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the difference between the assessment of the current quality level of the owned product and the aspiration level. Obviously several factors may influence replacement purchases. The aspiration level has a key role since it is supposed to mediate influences of many of these factors, such as expected changes of the economy (i.e. consumer confidence, Katona, 1975; Van Raaij and Gianotten, 1990), changes in taste, changes in sociodemographic factors, and marketing of technological innovations. The mediating influence of the aspiration level may be understood as an effect of directing attention towards different attributes. For instance, if in a certain product category styling becomes an important component of the aspiration level, the assessment of the quality of the currently owned product will be more influenced by styling. For a product such as an automobile, reliability is likely to be important, in which case the assessment will be influenced by this factor. Product failure thus becomes essential to anticipate and avoid. In this way the aspiration level both changes and causes changes in the assessment of the current durable. However, since the assessment of the current level on different attributes is assumed to be unaffected by the aspiration level, no dependency is expected between the composite assessment of the current level and the composite aspiration level. Because the timing of replacement purchases has an impact on the environment, consumers who are more concerned about a deteriorating environment may differ in their timing from those who are less concerned. Consistent with the conceptual framework it is hypothesized that such a difference would affect replacement purchase intentions through an influence on the aspiration level. However, as Fransson et al. (1994) documented in their review, environmental concern has generally been found not to have a strong relationship with environmentally friendly behavior. Many factors seem to moderate the relationship. If the goal is to alleviate adverse environmental effects, perhaps automobiles are the single most important product category to focus on. The negative effects for air pollution, energy and material waste of the usage of personal cars are well documented (Stern and Oskamp, 1987). A problem facing environmentally-concerned automobile owners intending to replace their automobiles is that they do not usually know what will happen to the replaced vehicle. Due to enforcement of regulations and technological innovations it is also difficult for them to know what is better for the environment: should they purchase a new automobile which is more environmentally friendly than the old one, or hold on to the old one and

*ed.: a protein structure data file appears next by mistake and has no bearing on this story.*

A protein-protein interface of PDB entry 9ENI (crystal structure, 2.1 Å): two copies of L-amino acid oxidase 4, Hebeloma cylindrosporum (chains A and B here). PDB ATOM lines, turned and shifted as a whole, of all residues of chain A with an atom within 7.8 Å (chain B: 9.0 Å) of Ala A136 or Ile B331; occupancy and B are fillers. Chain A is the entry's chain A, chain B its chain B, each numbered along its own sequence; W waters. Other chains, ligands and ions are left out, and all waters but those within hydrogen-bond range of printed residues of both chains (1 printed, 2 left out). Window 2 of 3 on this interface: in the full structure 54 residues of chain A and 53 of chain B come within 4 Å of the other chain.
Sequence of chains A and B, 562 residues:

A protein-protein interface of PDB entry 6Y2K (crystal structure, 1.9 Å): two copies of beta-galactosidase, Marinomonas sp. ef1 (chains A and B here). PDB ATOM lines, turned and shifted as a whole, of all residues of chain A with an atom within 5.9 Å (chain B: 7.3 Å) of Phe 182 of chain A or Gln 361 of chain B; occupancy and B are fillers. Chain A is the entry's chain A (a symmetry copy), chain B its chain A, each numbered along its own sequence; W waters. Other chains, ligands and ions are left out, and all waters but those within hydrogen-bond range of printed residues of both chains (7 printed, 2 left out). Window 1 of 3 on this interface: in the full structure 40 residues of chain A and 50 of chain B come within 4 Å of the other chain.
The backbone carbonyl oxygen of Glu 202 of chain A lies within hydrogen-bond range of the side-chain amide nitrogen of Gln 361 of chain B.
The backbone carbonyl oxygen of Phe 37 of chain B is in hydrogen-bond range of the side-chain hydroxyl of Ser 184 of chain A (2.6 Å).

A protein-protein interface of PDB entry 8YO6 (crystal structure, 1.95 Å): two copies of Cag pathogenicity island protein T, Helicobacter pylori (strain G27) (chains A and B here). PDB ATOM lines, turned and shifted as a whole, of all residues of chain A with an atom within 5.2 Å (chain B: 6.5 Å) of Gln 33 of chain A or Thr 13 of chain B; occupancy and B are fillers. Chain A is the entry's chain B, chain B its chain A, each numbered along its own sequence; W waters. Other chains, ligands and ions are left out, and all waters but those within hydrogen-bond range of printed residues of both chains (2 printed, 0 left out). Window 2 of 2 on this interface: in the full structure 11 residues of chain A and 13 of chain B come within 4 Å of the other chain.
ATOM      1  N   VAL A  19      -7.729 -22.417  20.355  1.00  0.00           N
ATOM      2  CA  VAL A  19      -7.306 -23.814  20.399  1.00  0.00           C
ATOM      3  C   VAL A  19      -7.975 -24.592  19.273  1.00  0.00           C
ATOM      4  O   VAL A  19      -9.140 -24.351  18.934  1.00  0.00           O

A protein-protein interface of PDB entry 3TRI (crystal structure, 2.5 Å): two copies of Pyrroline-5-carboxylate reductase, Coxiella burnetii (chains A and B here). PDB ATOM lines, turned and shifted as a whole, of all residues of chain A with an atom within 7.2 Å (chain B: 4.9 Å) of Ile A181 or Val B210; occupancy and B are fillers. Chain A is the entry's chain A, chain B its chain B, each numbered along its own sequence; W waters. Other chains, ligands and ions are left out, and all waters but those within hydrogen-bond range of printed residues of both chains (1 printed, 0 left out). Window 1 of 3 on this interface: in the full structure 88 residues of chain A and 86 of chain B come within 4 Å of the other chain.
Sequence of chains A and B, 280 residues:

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thereby not contribute to an increased demand for automobiles? Although an automobile owner is concerned about the environment and is willing to act accordingly, a lack of knowledge of the appropriate course of action may prevent him or her from doing this. Thus, if environmentally concerned automobile owners lack knowledge of the best timing of a replacement, credible information of this kind may affect their intention to replace.